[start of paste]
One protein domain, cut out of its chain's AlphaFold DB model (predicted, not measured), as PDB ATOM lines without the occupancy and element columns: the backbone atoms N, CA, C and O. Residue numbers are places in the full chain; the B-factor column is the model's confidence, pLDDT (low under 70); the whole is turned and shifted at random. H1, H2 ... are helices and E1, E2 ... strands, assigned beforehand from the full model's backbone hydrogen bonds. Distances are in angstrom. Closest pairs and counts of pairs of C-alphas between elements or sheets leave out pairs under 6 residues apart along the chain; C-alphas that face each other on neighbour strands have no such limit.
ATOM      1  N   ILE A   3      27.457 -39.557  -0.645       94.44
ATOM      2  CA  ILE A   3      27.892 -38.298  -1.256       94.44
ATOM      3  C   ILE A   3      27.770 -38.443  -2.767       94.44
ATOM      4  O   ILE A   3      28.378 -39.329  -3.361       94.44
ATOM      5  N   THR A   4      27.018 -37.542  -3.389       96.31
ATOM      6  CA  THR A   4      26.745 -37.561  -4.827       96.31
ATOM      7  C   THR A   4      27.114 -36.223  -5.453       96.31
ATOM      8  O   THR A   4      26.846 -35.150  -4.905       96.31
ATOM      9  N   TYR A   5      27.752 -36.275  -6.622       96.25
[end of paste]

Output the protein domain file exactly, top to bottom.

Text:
One protein domain, cut out of its chain's AlphaFold DB model (predicted, not measured), as PDB ATOM lines without the occupancy and element columns: the backbone atoms N, CA, C and O. Residue numbers are places in the full chain; the B-factor column is the model's confidence, pLDDT (low under 70); the whole is turned and shifted at random. H1, H2 ... are helices and E1, E2 ... strands, assigned beforehand from the full model's backbone hydrogen bonds. Distances are in angstrom. Closest pairs and counts of pairs of C-alphas between elements or sheets leave out pairs under 6 residues apart along the chain; C-alphas that face each other on neighbour strands have no such limit.
ATOM      1  N   ILE A   3      27.457 -39.557  -0.645       94.44
ATOM      2  CA  ILE A   3      27.892 -38.298  -1.256       94.44
ATOM      3  C   ILE A   3      27.770 -38.443  -2.767       94.44
ATOM      4  O   ILE A   3      28.378 -39.329  -3.361       94.44
ATOM      5  N   THR A   4      27.018 -37.542  -3.389       96.31
ATOM      6  CA  THR A   4      26.745 -37.561  -4.827       96.31
ATOM      7  C   THR A   4      27.114 -36.223  -5.453       96.31
ATOM      8  O   THR A   4      26.846 -35.150  -4.905       96.31
ATOM      9  N   TYR A   5      27.752 -36.275  -6.622       96.25